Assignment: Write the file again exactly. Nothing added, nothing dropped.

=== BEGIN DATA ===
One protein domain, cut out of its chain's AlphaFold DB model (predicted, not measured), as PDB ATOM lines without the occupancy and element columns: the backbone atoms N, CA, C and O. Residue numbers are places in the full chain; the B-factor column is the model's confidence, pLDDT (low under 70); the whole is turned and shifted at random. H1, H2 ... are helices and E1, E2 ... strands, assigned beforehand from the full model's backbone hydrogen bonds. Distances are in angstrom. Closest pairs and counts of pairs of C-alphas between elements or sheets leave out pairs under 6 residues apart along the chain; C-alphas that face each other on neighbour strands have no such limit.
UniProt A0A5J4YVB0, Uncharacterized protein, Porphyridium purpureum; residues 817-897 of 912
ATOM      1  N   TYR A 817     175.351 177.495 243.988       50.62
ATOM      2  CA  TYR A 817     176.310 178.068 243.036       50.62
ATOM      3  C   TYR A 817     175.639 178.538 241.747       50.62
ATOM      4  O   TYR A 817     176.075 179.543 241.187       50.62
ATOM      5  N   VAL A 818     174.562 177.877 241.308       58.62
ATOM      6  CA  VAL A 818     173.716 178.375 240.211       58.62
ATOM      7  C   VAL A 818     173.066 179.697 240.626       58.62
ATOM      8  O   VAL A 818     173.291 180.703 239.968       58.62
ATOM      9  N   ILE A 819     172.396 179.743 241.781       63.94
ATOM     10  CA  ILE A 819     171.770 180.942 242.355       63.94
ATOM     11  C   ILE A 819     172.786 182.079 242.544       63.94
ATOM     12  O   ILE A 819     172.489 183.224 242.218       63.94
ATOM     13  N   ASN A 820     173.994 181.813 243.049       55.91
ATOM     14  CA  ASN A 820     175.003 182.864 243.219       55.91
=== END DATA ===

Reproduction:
One protein domain, cut out of its chain's AlphaFold DB model (predicted, not measured), as PDB ATOM lines without the occupancy and element columns: the backbone atoms N, CA, C and O. Residue numbers are places in the full chain; the B-factor column is the model's confidence, pLDDT (low under 70); the whole is turned and shifted at random. H1, H2 ... are helices and E1, E2 ... strands, assigned beforehand from the full model's backbone hydrogen bonds. Distances are in angstrom. Closest pairs and counts of pairs of C-alphas between elements or sheets leave out pairs under 6 residues apart along the chain; C-alphas that face each other on neighbour strands have no such limit.
UniProt A0A5J4YVB0, Uncharacterized protein, Porphyridium purpureum; residues 817-897 of 912
ATOM      1  N   TYR A 817     175.351 177.495 243.988       50.62
ATOM      2  CA  TYR A 817     176.310 178.068 243.036       50.62
ATOM      3  C   TYR A 817     175.639 178.538 241.747       50.62
ATOM      4  O   TYR A 817     176.075 179.543 241.187       50.62
ATOM      5  N   VAL A 818     174.562 177.877 241.308       58.62
ATOM      6  CA  VAL A 818     173.716 178.375 240.211       58.62
ATOM      7  C   VAL A 818     173.066 179.697 240.626       58.62
ATOM      8  O   VAL A 818     173.291 180.703 239.968       58.62
ATOM      9  N   ILE A 819     172.396 179.743 241.781       63.94
ATOM     10  CA  ILE A 819     171.770 180.942 242.355       63.94
ATOM     11  C   ILE A 819     172.786 182.079 242.544       63.94
ATOM     12  O   ILE A 819     172.489 183.224 242.218       63.94
ATOM     13  N   ASN A 820     173.994 181.813 243.049       55.91
ATOM     14  CA  ASN A 820     175.003 182.864 243.219       55.91